Holy Ground: Walking with Jesus as a former Catholic,
by Chris Castaldo, Zondervan, 2009, 236pp
Here Chris Castaldo tells the story of how he left the Roman Catholic Church on becoming an Evangelical Christian. Sometimes converts to Evangelicalism from Rome have a touch of "hot-prot" zealotry about them. They are more than eager to denounce the errors of the church to which they once belonged. Not so Castaldo. Yes, he is clear on the gospel-defining issues that distinguish Roman Catholicism from authentic biblical Christianity, but he is not out to trounce Rome in a fit of conversionist passion. Rather, his aim is to help Evangelicals to gain a better understanding of Roman Catholicism so that we may be more gracious and effective witnesses to Roman Catholic friends and family members.
The writer gives five reasons why he converted from Rome to Evangelicalism, a full time faith, a personal relationship with Jesus, direct access to God, Christ-centred devotion and motivation by grace instead of guilt. Along the way he gives a portrait of Martin Luther's Evangelical faith and depicts the Catholic faith of Ignatius of Loyola and Gasparo Contarini.
Castaldo does not reject wholesale the Western Catholic tradition. He warns against a nuda Scripture approach which has little time for the theological heritage of the Church. The Reformed doctrine of sola Scriptura confesses the supreme authority of the Bible, but the Reformers valued the teachings of the Church Fathers and accepted the ancient creedal formulae as important expressions of biblical truth.
A chapter is devoted to how Catholics view Evangelicals, which makes interesting reading. The writer also offers an analysis of different types of Catholic; traditional, evangelical and cultural and suggests how Evangelicals might best relate to people who belong to these sub-groups with grace and truth.
Castaldo gives a taxonomy of Evangelical attitudes towards Rome, from the actively anti-Roman Catholic to the ecumenical. He aligns himself with the "positive identity" group, which, so he says is open about Evangelical distinctives while avoiding open criticism of the Roman Catholic Church. Such Evangelicals might act as co-belligerents with Roman Catholics on pro-life issues, but they hesitate to co-operate in evangelism and mission because they reject the institution and authority of the Roman Church and certain central doctrines. I don't see how criticism of Roman teachings can be avoided if we are to speak the truth in love, but Castaldo is right to warn against an overly belligerent "pit bull" approach when witnessing to Roman Catholic people.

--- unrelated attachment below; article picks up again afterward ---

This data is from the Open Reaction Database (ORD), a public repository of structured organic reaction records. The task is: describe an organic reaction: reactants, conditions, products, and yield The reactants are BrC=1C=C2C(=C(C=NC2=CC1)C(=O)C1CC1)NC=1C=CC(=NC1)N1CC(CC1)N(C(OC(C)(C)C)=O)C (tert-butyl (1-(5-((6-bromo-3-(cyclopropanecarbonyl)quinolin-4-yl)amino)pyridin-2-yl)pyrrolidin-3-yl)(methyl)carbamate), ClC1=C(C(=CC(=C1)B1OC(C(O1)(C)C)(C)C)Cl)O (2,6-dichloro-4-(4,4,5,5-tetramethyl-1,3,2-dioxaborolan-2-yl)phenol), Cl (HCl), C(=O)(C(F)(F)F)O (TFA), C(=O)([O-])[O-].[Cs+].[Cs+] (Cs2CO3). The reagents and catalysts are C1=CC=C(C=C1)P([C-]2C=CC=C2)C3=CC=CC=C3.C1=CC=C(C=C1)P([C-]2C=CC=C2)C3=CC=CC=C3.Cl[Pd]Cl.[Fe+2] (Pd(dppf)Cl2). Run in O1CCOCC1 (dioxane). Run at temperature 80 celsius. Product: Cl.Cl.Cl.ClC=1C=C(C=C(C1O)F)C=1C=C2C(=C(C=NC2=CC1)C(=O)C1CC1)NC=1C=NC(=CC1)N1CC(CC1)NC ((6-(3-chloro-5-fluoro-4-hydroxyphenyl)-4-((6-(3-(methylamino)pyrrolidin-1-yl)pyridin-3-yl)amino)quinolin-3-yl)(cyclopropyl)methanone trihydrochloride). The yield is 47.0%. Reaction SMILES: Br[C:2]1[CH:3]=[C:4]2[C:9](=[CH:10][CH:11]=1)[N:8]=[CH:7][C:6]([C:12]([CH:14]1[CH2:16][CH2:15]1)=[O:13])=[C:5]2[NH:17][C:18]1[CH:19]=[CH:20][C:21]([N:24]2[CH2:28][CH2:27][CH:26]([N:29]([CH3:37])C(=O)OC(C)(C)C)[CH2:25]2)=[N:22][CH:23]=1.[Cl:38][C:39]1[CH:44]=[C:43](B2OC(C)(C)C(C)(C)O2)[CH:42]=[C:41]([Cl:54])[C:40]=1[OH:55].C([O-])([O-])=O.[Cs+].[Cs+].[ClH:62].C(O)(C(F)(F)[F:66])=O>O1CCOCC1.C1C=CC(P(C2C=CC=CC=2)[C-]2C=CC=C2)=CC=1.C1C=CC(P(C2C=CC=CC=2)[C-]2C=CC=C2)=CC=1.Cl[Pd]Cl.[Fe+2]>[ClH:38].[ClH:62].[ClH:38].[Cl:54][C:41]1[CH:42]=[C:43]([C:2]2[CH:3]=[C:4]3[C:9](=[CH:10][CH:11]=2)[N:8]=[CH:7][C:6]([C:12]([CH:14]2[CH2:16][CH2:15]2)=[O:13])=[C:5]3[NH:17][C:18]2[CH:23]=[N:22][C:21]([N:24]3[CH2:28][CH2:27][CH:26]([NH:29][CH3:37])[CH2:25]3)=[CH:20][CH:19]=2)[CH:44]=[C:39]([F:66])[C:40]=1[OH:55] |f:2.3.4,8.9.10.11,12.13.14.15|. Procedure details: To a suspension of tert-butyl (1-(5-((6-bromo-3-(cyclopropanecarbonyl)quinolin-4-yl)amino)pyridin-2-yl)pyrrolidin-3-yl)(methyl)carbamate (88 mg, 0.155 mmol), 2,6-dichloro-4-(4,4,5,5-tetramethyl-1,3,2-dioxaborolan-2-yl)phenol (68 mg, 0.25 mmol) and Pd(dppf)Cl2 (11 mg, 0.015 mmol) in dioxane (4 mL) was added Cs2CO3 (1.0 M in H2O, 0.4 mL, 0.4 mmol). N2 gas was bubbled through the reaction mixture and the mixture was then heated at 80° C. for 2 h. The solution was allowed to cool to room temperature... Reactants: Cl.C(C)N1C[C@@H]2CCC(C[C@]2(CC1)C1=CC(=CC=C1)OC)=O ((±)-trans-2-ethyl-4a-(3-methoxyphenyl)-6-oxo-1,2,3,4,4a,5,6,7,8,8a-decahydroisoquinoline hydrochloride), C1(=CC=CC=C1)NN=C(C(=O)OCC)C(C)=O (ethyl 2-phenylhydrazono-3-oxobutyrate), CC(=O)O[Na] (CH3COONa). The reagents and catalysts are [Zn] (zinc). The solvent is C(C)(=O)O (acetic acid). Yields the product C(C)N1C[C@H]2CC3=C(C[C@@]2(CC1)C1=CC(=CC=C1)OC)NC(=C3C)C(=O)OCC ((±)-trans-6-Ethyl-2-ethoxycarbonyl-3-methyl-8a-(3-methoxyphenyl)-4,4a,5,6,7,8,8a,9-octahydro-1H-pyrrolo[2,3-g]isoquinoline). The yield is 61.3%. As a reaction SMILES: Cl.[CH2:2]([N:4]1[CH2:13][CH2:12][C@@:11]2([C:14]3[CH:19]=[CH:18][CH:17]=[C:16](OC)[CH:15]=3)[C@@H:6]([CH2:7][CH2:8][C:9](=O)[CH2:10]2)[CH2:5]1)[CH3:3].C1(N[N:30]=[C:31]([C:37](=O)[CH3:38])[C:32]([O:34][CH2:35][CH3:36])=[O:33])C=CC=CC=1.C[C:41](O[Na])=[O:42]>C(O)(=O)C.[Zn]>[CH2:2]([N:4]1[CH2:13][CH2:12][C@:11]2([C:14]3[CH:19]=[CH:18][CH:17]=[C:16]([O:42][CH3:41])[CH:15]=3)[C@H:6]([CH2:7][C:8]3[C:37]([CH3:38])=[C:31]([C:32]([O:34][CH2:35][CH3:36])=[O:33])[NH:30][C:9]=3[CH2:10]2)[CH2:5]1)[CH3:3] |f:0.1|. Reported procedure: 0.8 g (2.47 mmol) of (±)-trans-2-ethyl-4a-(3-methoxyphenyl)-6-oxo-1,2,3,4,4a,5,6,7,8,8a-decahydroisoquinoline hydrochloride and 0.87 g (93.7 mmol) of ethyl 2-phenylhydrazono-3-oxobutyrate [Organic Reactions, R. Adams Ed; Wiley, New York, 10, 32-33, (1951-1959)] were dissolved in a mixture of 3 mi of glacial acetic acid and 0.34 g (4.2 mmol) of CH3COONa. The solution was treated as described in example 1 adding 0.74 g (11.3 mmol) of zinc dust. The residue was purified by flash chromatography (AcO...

The book is well written in an easy, anecdotal style, the writer often drawing on his own experience in talking to Roman Catholics about the gospel. He gives lots of practical advice on pitfalls to avoid when speaking to Roman Catholic friends and family members. On occasion Castaldo's irenic concern to be "nice" to Roman Catholics means that he pulls his punches and in places he could have been a little more robust in warning of the dangers of Rome. (See his qualified commendation of C. S. Lewis' words of congratulation to a convert to Rome on p. 180).
The final chapter, Glorify God and Enjoy Him Forever, is a moving and insightful meditation on the transfiguration of Jesus. One day we will see the glorified face of Jesus. Castaldo asks, "Can those who watch our lives, Roman Catholic or otherwise, observe in us the substance of this belief?" (p. 197).
A useful appendix on How the Roman Catholic Church Became What it is: Trent to Vatican II concludes the book.